Corin Anderson (magellanic) wrote,
Corin Anderson
magellanic

Friday evening

I saw Forbidden Planet and The Time Machine last night at the Stanford Theater. (These were the renditions filmed in 1956 and 1960, respectively.) Forbidden Planet really does have a great story, and it had some impressive special effects for 1956. The first 10 minutes of the film, I felt like I was in an MST3K episode -- the geek crowd in the theater laughted and guffawed at the futuristic scenes that the 1956 film depicted. And having Leslie Nielsen be one of the lead actors helped fan some of these flames. But folks settled down after a short while.

I stuck around for the Time Machine as part of the double feature (I went to the theater with a half dozen of my co-workers). I was really impressed how closely to the story the film started out, and ended, and many of the elements in the movie were well-represented from the story. But, I was disappointed that they seemed to have been overlayed with each other. For instance, in Wells' original story, the time traveller spends about a week in the distant future, but in this film, all those events happen in about one day. And not all in the same order as from the book. Oh, well. The film depicted a story, which was subtlely different from the one Wells told, but wasn't too bad. The only other thing I didn't like this story vs. the original, was how the Eloi were portrayed. From the book, I gathered that the Eloi acted much like children (teletubbies, actually, was my mental image): playful, carefree, and easily distracted. This film, though, made them out more like apathetic cattle, disinterested in most things around them. But, hey, as I said, the film told a story, which wasn't exactly the story from the book, but that's the perrogative of the director.

After the movies I headed back to work with the intention to head straight home. Instead, I stopped by the game room and helped a friend fix his pinball machine. A flipper was returning to its nominal resting position, and the causal failure was a broken reed switch. Here's what happened: to move a flipper, a solenoid fires to drive a shaft into the solenoid (magnetically, of course). There's a limit switch that a mechanism beneath the flipper strikes just as the flipper reaches in peak position; this insructs the solenoid to stop firing. The switch is needed, as opposed to having a set amount of power sent through the solenoid, because the flipper may be dry firing, or shotting one ball, or shooting multiple balls. Well, anyway, the switch broke, so the solenoid was driving the cylinder inside it to the maximum position. There, unfornunately, was a metal stop, which the cylinder was striking on each flip. After repeatted hammering, the metal on the end of the cylinder began to mushroom out, and these jagged edges were rubbing the sleeve inside the solenoid. At first, this meant that the flipper didn't respond going up quickly and smoothly. Eventually, though, this lead to the later failure: that the (relatively weak) spring couldn't pull the flipper back to the rest position, because the friction from the jaggies was too much. A bit of scraping away at these jaggies, and cleaning out the sleeve, and it's working much better now. My friend had some spare reed switch parts which we cannabalized to repair the limit switch, and it's all working pretty well now.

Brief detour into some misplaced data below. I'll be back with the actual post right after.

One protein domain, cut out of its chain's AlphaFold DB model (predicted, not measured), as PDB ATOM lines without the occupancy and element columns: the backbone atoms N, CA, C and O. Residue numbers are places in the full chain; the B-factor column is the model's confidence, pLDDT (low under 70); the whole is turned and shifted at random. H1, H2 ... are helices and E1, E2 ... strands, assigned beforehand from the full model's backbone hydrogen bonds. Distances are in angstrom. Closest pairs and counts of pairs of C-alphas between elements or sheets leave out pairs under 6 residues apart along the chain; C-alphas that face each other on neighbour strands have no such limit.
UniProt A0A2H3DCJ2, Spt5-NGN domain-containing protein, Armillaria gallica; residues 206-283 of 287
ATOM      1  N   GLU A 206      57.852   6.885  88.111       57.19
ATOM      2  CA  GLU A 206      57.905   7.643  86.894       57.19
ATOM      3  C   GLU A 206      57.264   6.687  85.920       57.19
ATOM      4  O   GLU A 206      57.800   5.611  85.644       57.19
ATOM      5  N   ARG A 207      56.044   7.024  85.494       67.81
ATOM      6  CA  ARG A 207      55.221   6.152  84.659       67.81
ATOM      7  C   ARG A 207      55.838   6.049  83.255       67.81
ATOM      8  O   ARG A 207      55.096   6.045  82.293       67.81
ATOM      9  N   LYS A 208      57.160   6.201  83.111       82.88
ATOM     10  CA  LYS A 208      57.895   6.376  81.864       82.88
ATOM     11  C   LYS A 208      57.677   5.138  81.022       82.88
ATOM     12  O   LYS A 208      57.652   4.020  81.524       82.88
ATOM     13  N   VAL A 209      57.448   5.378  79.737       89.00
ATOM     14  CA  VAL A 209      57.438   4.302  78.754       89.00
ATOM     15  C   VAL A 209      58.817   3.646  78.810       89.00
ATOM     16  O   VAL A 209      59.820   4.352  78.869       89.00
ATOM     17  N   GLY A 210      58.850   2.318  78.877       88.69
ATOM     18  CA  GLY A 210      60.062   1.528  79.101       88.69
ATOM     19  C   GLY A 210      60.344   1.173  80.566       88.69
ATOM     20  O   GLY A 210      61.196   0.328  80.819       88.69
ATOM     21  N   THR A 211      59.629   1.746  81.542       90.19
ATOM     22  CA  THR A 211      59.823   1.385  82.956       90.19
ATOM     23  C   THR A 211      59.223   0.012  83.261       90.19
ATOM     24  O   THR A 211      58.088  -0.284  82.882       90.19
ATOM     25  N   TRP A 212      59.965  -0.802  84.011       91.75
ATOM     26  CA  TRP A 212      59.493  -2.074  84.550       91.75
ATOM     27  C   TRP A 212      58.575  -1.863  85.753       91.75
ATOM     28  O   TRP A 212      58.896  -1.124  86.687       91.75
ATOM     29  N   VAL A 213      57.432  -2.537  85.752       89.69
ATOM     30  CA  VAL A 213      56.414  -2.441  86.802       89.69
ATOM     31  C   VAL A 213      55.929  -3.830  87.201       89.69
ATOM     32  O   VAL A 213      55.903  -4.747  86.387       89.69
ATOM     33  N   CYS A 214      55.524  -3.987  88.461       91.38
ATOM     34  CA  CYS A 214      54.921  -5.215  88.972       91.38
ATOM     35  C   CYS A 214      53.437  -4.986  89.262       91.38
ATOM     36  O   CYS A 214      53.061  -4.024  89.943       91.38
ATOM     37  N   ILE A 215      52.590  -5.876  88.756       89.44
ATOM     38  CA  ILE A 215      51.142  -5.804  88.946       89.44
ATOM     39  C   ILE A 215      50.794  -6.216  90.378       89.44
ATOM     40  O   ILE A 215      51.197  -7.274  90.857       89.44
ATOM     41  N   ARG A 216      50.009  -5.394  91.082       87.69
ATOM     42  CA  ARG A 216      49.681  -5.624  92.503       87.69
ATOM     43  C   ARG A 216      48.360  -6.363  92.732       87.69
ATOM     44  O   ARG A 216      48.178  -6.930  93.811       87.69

I pulled out of work at 1:15am last night, hungry from not getting much for dinner. In-n-Out was still open (for only 10 more minutes), so I rounded the evening off with some fries and a chocolate shake. It's quite there at closing time. Two small groups were eating, and another co-worker was among them. We exchanged waves as he headed out. I finished my fries and headed out just as the lights in the restaurant went out.
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